As the population of our planet increases, so does the quantity of goods and services provided. According to a recent article in “The Economist”, 28% of all human years lived (cumulative by all people) since 1 AD were lived in the twentieth century. 23% of everything produced by all of humanity since the birth of Christ has been produced in the first ten years of the 21st century. Exponential growth in the Gross Domestic Product of all nations has been driven by and continues to drive the ratcheted ever upward productivity of nations, competitive businesses and individuals. But at a cost, and a cost we have yet to understand or adjust to.
Could the inventor of the telegraph, which revolutionized communication and required specialized operators, have envisioned the average modern home’s ability to instantly transmit for pennies and a few hours’ worth of learning not just text, but pictures, videos and sound? The telegraph ended the jobs of thousands of message carriers and created fewer new ones. Laser printers and copiers and fax machines displaced jobs as well as typewriters and carbon paper. Now paperless offices and scanners and direct to e file record keeping will cut more jobs and render more skills to history with coopers and wheelwrights and stenographers. The ease of spreadsheets with multiple “what ifs?” eliminated thousands, if not millions, of the jobs of financial analysts and bookkeepers. Very few futurists even attempt to foretell the coming effects of artificial intelligence and well programmed robots.
At each turn of the ratchet of productivity, fewer people are called upon to do more for far less expense per transaction. But at a cost, and a cost we have yet to understand or adjust to.
I review (however cursorily), respond to, delete or file over 60 emails a day on average – some days many more. Emails are layered on top of dozens of phone calls (landline and cell), text messages, a profusion of meetings and nearly constant interruption by folks just walking into or by my office. I am not unusual and work in a primarily blue collar industry that by definition will always remain local to a great degree (construction and construction related products). What primarily white collar, international business associates deal with is, I would assume, more intense. Amongst the communications from customers, coworkers, bosses, subordinates, suppliers, sub contractors, architects and engineers is the obligation to produce the work fed by the communication – the reports, analysis, planning, new bids, and successful results.
We have become by necessity what is now a wan and enervated boast at the coffee pot as we replenish our caffeine levels – harried and frantic multi-taskers for ten or more hours a day, plus a couple of more on the phone to and from our workplace. We are called upon to sustain the attention span of squirrels and survive on the ability to jump from branch to branch and acorn to acorn with alacrity and agility.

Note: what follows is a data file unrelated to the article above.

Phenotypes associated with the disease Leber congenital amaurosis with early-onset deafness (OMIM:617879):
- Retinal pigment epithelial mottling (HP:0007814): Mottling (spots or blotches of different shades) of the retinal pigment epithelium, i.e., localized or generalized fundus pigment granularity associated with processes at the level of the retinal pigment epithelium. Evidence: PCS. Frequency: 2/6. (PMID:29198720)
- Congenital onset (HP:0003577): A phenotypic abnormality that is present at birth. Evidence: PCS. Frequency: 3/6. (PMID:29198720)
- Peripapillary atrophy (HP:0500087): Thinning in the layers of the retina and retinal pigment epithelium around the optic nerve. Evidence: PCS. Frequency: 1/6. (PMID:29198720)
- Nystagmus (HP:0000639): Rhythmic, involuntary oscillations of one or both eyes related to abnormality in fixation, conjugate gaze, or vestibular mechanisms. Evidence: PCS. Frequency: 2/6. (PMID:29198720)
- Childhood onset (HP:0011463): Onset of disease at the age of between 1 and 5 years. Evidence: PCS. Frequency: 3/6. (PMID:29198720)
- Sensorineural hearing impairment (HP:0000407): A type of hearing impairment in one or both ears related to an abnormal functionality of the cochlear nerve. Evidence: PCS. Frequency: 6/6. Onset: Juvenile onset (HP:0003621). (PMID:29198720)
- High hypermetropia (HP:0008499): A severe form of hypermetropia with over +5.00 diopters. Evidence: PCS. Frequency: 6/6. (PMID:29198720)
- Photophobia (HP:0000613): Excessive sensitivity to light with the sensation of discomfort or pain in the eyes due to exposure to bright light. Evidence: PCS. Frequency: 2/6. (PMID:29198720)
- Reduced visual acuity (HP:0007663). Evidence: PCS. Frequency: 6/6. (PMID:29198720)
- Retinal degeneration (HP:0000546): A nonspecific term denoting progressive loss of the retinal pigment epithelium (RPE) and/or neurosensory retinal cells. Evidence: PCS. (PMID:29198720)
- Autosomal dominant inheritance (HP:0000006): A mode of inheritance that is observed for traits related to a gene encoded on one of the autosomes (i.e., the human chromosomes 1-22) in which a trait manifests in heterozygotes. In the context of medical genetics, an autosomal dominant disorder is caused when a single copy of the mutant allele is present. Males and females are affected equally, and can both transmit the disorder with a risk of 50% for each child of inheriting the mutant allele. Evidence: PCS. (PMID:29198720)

Yet the brain study scientists caution us that the human mind cannot strictly focus on more than one task or thought at a time. Our own experience confirms that. So while we scan (or even write) emails and hold a phone conversation, only one of these tasks gets adequate attention, or for that matter, any attention. We’ve all had the admonition of someone (occasionally wives, who know us so well) asking us impatiently, “are you on the computer?” while talking to us on the phone. We sometimes forget things that are important and remember things that are not.
We drink from a severed water main, constantly adjusting our intake to seek equilibrium somewhere between dying of thirst and drowning in the torrent. Our productivity has a cost, and we have not yet understood it or adjusted to it. Our jobs, if we let ourselves sink, become as C.S. Lewis once wrote, “dust, grit, thirst and itch”.
Lest we despair, I offer the following: if what we are doing is what we truly are called to do at this time in our lives, then we do others and ourselves a disservice by complaining about the unavoidable reality of that vocation. We seek to value what we are called to do, and if we are doing it to the best of our ability and occasionally with joy, then we bring to each day some gratitude, kindness and a desire to end the day with a bit more wisdom than we began it.
Quote from the theologian, Reinhold Niebuhr, later modified as the Serenity Prayer of the 12 Step Programs of AA:
“Lord, grant to us the serenity of mind to accept that which cannot be changed; courage to change that which can be changed, and wisdom to know the one from the other. “